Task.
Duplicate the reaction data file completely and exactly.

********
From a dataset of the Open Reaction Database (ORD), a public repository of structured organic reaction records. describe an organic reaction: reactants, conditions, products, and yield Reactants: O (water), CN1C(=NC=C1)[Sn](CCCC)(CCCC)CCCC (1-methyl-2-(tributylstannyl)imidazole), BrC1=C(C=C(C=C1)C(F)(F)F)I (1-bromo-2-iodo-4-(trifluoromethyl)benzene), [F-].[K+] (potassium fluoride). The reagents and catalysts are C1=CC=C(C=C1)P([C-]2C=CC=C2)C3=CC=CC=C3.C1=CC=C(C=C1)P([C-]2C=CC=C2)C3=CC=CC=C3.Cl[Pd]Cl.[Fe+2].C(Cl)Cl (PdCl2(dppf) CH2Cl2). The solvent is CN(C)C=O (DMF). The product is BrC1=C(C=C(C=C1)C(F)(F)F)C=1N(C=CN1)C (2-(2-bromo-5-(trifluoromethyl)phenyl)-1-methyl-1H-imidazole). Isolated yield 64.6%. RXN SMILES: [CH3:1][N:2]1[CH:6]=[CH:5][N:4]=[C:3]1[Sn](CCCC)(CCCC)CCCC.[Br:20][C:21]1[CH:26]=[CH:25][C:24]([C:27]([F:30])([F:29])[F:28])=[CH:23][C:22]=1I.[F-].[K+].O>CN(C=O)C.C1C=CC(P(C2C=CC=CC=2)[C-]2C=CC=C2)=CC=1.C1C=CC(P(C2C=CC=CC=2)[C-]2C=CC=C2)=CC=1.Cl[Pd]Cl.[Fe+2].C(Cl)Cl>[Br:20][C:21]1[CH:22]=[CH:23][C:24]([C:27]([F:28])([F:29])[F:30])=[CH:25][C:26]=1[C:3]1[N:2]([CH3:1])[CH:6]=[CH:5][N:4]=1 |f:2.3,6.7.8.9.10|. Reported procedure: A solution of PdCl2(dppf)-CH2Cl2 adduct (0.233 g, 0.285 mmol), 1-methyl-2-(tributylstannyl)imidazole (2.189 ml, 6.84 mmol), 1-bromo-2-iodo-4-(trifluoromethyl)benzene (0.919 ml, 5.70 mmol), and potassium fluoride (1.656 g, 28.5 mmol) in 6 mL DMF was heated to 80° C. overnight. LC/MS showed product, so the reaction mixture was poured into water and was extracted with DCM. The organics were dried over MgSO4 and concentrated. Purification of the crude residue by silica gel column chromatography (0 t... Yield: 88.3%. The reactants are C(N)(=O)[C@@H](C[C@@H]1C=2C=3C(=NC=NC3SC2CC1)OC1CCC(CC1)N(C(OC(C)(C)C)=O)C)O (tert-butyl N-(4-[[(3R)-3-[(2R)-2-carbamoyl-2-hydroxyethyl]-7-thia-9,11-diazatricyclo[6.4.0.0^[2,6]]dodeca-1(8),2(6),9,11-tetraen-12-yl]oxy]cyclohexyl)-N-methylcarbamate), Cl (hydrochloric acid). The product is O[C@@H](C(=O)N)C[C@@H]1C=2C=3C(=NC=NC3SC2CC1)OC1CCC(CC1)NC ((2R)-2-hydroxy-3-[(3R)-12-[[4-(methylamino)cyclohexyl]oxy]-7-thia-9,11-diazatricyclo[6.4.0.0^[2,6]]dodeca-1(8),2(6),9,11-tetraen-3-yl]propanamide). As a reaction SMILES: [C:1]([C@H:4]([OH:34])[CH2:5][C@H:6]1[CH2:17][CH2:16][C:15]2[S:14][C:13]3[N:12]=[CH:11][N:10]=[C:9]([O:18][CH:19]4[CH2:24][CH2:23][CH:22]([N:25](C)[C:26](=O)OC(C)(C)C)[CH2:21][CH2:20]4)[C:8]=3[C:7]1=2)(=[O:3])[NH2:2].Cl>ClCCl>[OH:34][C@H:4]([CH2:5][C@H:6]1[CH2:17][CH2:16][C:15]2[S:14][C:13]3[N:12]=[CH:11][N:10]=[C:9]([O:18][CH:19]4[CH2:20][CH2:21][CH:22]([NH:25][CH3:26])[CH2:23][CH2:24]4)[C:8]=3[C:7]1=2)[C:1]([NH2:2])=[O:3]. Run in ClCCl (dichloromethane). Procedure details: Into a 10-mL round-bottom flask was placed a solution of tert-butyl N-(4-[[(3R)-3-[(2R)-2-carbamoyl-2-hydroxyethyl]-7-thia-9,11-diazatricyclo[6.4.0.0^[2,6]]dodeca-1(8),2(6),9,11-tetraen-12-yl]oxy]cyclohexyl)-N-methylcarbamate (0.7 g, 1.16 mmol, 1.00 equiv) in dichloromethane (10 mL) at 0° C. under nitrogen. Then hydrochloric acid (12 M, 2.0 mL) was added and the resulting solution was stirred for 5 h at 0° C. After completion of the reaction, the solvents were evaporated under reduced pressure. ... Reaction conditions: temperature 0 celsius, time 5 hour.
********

From a dataset of the Open Reaction Database (ORD), a public repository of structured organic reaction records. describe an organic reaction: reactants, conditions, products, and yield Reactants: O (water), CN1C(=NC=C1)[Sn](CCCC)(CCCC)CCCC (1-methyl-2-(tributylstannyl)imidazole), BrC1=C(C=C(C=C1)C(F)(F)F)I (1-bromo-2-iodo-4-(trifluoromethyl)benzene), [F-].[K+] (potassium fluoride). The reagents and catalysts are C1=CC=C(C=C1)P([C-]2C=CC=C2)C3=CC=CC=C3.C1=CC=C(C=C1)P([C-]2C=CC=C2)C3=CC=CC=C3.Cl[Pd]Cl.[Fe+2].C(Cl)Cl (PdCl2(dppf) CH2Cl2). The solvent is CN(C)C=O (DMF). The product is BrC1=C(C=C(C=C1)C(F)(F)F)C=1N(C=CN1)C (2-(2-bromo-5-(trifluoromethyl)phenyl)-1-methyl-1H-imidazole). Isolated yield 64.6%. RXN SMILES: [CH3:1][N:2]1[CH:6]=[CH:5][N:4]=[C:3]1[Sn](CCCC)(CCCC)CCCC.[Br:20][C:21]1[CH:26]=[CH:25][C:24]([C:27]([F:30])([F:29])[F:28])=[CH:23][C:22]=1I.[F-].[K+].O>CN(C=O)C.C1C=CC(P(C2C=CC=CC=2)[C-]2C=CC=C2)=CC=1.C1C=CC(P(C2C=CC=CC=2)[C-]2C=CC=C2)=CC=1.Cl[Pd]Cl.[Fe+2].C(Cl)Cl>[Br:20][C:21]1[CH:22]=[CH:23][C:24]([C:27]([F:28])([F:29])[F:30])=[CH:25][C:26]=1[C:3]1[N:2]([CH3:1])[CH:6]=[CH:5][N:4]=1 |f:2.3,6.7.8.9.10|. Reported procedure: A solution of PdCl2(dppf)-CH2Cl2 adduct (0.233 g, 0.285 mmol), 1-methyl-2-(tributylstannyl)imidazole (2.189 ml, 6.84 mmol), 1-bromo-2-iodo-4-(trifluoromethyl)benzene (0.919 ml, 5.70 mmol), and potassium fluoride (1.656 g, 28.5 mmol) in 6 mL DMF was heated to 80° C. overnight. LC/MS showed product, so the reaction mixture was poured into water and was extracted with DCM. The organics were dried over MgSO4 and concentrated. Purification of the crude residue by silica gel column chromatography (0 t... Yield: 88.3%. The reactants are C(N)(=O)[C@@H](C[C@@H]1C=2C=3C(=NC=NC3SC2CC1)OC1CCC(CC1)N(C(OC(C)(C)C)=O)C)O (tert-butyl N-(4-[[(3R)-3-[(2R)-2-carbamoyl-2-hydroxyethyl]-7-thia-9,11-diazatricyclo[6.4.0.0^[2,6]]dodeca-1(8),2(6),9,11-tetraen-12-yl]oxy]cyclohexyl)-N-methylcarbamate), Cl (hydrochloric acid). The product is O[C@@H](C(=O)N)C[C@@H]1C=2C=3C(=NC=NC3SC2CC1)OC1CCC(CC1)NC ((2R)-2-hydroxy-3-[(3R)-12-[[4-(methylamino)cyclohexyl]oxy]-7-thia-9,11-diazatricyclo[6.4.0.0^[2,6]]dodeca-1(8),2(6),9,11-tetraen-3-yl]propanamide). As a reaction SMILES: [C:1]([C@H:4]([OH:34])[CH2:5][C@H:6]1[CH2:17][CH2:16][C:15]2[S:14][C:13]3[N:12]=[CH:11][N:10]=[C:9]([O:18][CH:19]4[CH2:24][CH2:23][CH:22]([N:25](C)[C:26](=O)OC(C)(C)C)[CH2:21][CH2:20]4)[C:8]=3[C:7]1=2)(=[O:3])[NH2:2].Cl>ClCCl>[OH:34][C@H:4]([CH2:5][C@H:6]1[CH2:17][CH2:16][C:15]2[S:14][C:13]3[N:12]=[CH:11][N:10]=[C:9]([O:18][CH:19]4[CH2:20][CH2:21][CH:22]([NH:25][CH3:26])[CH2:23][CH2:24]4)[C:8]=3[C:7]1=2)[C:1]([NH2:2])=[O:3]. Run in ClCCl (dichloromethane). Procedure details: Into a 10-mL round-bottom flask was placed a solution of tert-butyl N-(4-[[(3R)-3-[(2R)-2-carbamoyl-2-hydroxyethyl]-7-thia-9,11-diazatricyclo[6.4.0.0^[2,6]]dodeca-1(8),2(6),9,11-tetraen-12-yl]oxy]cyclohexyl)-N-methylcarbamate (0.7 g, 1.16 mmol, 1.00 equiv) in dichloromethane (10 mL) at 0° C. under nitrogen. Then hydrochloric acid (12 M, 2.0 mL) was added and the resulting solution was stirred for 5 h at 0° C. After completion of the reaction, the solvents were evaporated under reduced pressure. ... Reaction conditions: temperature 0 celsius, time 5 hour.